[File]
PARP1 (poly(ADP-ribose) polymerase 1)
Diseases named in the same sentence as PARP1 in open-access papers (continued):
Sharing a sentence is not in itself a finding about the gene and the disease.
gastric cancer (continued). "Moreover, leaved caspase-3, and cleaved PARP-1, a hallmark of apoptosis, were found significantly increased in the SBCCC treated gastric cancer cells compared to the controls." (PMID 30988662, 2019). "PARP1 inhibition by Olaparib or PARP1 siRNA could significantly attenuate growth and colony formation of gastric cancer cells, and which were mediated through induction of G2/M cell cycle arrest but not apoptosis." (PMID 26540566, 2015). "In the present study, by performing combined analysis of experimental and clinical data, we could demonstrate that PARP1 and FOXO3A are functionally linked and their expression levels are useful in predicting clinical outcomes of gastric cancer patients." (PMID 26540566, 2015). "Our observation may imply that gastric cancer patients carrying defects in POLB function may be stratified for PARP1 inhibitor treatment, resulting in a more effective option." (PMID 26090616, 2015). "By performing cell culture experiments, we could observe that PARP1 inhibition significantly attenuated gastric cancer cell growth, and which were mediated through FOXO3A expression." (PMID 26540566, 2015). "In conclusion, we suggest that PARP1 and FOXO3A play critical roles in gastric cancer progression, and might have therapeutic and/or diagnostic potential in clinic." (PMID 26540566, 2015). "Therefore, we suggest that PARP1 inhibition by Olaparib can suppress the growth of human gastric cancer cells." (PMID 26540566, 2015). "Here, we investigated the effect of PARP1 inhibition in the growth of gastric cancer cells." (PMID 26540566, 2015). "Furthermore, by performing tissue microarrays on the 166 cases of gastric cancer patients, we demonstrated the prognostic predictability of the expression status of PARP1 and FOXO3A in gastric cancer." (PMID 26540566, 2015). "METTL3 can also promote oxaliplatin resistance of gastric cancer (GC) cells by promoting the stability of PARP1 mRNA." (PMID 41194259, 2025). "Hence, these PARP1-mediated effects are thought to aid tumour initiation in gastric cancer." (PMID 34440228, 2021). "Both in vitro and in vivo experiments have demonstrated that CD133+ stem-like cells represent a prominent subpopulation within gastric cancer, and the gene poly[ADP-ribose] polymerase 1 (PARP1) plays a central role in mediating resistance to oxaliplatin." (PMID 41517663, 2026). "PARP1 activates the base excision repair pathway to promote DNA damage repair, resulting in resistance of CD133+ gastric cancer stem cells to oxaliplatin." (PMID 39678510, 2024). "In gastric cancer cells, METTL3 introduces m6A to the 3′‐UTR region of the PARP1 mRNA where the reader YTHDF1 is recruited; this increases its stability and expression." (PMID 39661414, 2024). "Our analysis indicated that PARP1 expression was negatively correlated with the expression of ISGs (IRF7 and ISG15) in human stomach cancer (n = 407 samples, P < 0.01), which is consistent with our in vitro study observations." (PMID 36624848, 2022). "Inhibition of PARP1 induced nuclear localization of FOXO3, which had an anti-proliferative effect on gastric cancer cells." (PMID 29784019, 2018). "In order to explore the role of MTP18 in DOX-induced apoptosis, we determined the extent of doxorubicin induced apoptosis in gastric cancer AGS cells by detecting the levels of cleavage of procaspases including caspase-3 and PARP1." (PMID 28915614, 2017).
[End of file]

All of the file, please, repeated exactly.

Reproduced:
PARP1 (poly(ADP-ribose) polymerase 1)
Diseases named in the same sentence as PARP1 in open-access papers (continued):
Sharing a sentence is not in itself a finding about the gene and the disease.
gastric cancer (continued). "Moreover, leaved caspase-3, and cleaved PARP-1, a hallmark of apoptosis, were found significantly increased in the SBCCC treated gastric cancer cells compared to the controls." (PMID 30988662, 2019). "PARP1 inhibition by Olaparib or PARP1 siRNA could significantly attenuate growth and colony formation of gastric cancer cells, and which were mediated through induction of G2/M cell cycle arrest but not apoptosis." (PMID 26540566, 2015). "In the present study, by performing combined analysis of experimental and clinical data, we could demonstrate that PARP1 and FOXO3A are functionally linked and their expression levels are useful in predicting clinical outcomes of gastric cancer patients." (PMID 26540566, 2015). "Our observation may imply that gastric cancer patients carrying defects in POLB function may be stratified for PARP1 inhibitor treatment, resulting in a more effective option." (PMID 26090616, 2015). "By performing cell culture experiments, we could observe that PARP1 inhibition significantly attenuated gastric cancer cell growth, and which were mediated through FOXO3A expression." (PMID 26540566, 2015). "In conclusion, we suggest that PARP1 and FOXO3A play critical roles in gastric cancer progression, and might have therapeutic and/or diagnostic potential in clinic." (PMID 26540566, 2015). "Therefore, we suggest that PARP1 inhibition by Olaparib can suppress the growth of human gastric cancer cells." (PMID 26540566, 2015). "Here, we investigated the effect of PARP1 inhibition in the growth of gastric cancer cells." (PMID 26540566, 2015). "Furthermore, by performing tissue microarrays on the 166 cases of gastric cancer patients, we demonstrated the prognostic predictability of the expression status of PARP1 and FOXO3A in gastric cancer." (PMID 26540566, 2015). "METTL3 can also promote oxaliplatin resistance of gastric cancer (GC) cells by promoting the stability of PARP1 mRNA." (PMID 41194259, 2025). "Hence, these PARP1-mediated effects are thought to aid tumour initiation in gastric cancer." (PMID 34440228, 2021). "Both in vitro and in vivo experiments have demonstrated that CD133+ stem-like cells represent a prominent subpopulation within gastric cancer, and the gene poly[ADP-ribose] polymerase 1 (PARP1) plays a central role in mediating resistance to oxaliplatin." (PMID 41517663, 2026). "PARP1 activates the base excision repair pathway to promote DNA damage repair, resulting in resistance of CD133+ gastric cancer stem cells to oxaliplatin." (PMID 39678510, 2024). "In gastric cancer cells, METTL3 introduces m6A to the 3′‐UTR region of the PARP1 mRNA where the reader YTHDF1 is recruited; this increases its stability and expression." (PMID 39661414, 2024). "Our analysis indicated that PARP1 expression was negatively correlated with the expression of ISGs (IRF7 and ISG15) in human stomach cancer (n = 407 samples, P < 0.01), which is consistent with our in vitro study observations." (PMID 36624848, 2022). "Inhibition of PARP1 induced nuclear localization of FOXO3, which had an anti-proliferative effect on gastric cancer cells." (PMID 29784019, 2018). "In order to explore the role of MTP18 in DOX-induced apoptosis, we determined the extent of doxorubicin induced apoptosis in gastric cancer AGS cells by detecting the levels of cleavage of procaspases including caspase-3 and PARP1." (PMID 28915614, 2017).